• Dental Caries • Both sugars and starches begin breaking down to sugars in the mouth and so can contribute to tooth decay. Bacteria in the mouth ferment the sugars and in the process produce an acid that dissolves tooth enamel. People can eat sugar without this happening, though, for much depends on how long acid-yielding foods stay in the mouth. Sticky foods stay on the teeth longer and keep yielding acid longer than foods that are readily cleared from the mouth. For that reason, sugar consumed quickly in a soft drink, for example, is less likely to cause dental caries than sugar in a pastry. By the same token, the sugar in sticky foods such as dried fruits is more detrimental than its quantity alone would suggest.

Another concern is how often people eat sugar. Bacteria produce acid for 20 to 30 minutes after each exposure. If a person eats three pieces of candy at one time, the teeth will be exposed to approximately 30 minutes of acid destruction. But, if the person eats three pieces at half-hour intervals, the time of exposure increases to 90 minutes. Likewise, slowly sipping a sugary soft drink may be more harmful than drinking quickly and clearing the mouth of sugar. Nonsugary foods can help remove sugar from tooth surfaces; hence, it is better to eat sugar with meals than between meals.

The development of caries depends on several factors: the bacteria that reside in the plaque, the saliva that cleanses the mouth, the minerals that form the teeth,

Table 4-2

Sample Nutrients in

i Sugars and Other Foods

The indicated portion of any of these foods provides approximately '

100 kcalories.

Notice that for a similar

number of kcalories and grams of carbohydrate, milk, legumes, fruits, grains, and vegetables offer more of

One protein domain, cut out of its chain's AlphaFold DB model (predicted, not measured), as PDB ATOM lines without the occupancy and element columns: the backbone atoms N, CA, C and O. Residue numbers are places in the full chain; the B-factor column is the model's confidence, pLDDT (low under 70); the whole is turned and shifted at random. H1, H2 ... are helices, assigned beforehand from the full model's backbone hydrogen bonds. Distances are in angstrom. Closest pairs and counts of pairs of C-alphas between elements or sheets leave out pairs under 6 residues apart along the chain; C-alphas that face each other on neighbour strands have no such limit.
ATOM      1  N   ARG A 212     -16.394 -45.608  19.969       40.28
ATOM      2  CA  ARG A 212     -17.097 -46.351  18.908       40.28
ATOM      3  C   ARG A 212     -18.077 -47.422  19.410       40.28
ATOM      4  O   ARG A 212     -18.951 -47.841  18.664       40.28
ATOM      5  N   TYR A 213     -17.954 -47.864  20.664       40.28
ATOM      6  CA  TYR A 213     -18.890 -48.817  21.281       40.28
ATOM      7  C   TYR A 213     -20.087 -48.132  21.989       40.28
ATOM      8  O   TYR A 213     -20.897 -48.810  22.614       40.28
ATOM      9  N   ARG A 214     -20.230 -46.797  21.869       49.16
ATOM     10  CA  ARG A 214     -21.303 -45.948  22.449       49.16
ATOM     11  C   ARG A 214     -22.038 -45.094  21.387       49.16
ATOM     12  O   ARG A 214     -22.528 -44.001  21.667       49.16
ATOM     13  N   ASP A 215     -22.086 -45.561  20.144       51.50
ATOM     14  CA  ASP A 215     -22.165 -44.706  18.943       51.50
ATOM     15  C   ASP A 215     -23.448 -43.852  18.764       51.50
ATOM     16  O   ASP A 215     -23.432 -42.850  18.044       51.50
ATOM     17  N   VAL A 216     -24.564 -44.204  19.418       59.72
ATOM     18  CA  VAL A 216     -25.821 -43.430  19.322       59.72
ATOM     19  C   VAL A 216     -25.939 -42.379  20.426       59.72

the other nutrients than do the sugars.

Size of

100 kcal

Carbohydrate

Protein Calcium

Iron

Vitamin A

Vitamin C

Portion

(g)

(g)

(mg)

(mg)

(^g RE)

(mg)

Foods

Milk, 1% low-fat

1 c

12

8

300

0.1

144

2

Kidney beans

V2 c

20

7

30

1.6

0

2

Apricots

6

24

2

30

1.1

554

22

Bread, whole wheat

1'/2 slices

20

4

30

1.9

0

0

Broccoli, cooked

2 c

20

12

188

2.2

696

148

Sugars

Sugar, white

2 tbs

24

0

trace

trace

0

0

Molasses, blackstrap

212 tbs

28

0

343

12.6

0

0.1

Cola beverage

1 c

26

0

6

trace

0

0

Honey

1 '/2 tbs

26

trace

2

0.2

0

trace

and the foods that remain after swallowing.23 For most people, good oral hygiene will prevent dental caries.24 In short, sugars cause dental caries, but they require a cooperating victim to do so.

Accusations against Sugars

Sugars have been blamed for a variety of other problems. The following paragraphs evaluate some of these accusations.

  • Accusation: Sugar Causes Obesity • Foods high in added sugars are usually high in fat, too, so consumption of these foods increases total energy and fat intakes. Simultaneously, physical activity often declines. Thus sugar contributes to obesity as a companion to fat, not as the sole cause of obesity—and obesity can occur without a high-sugar consumption.25 The notion that eating sweet foods stimulates appetite and promotes overeating has not been supported by research.26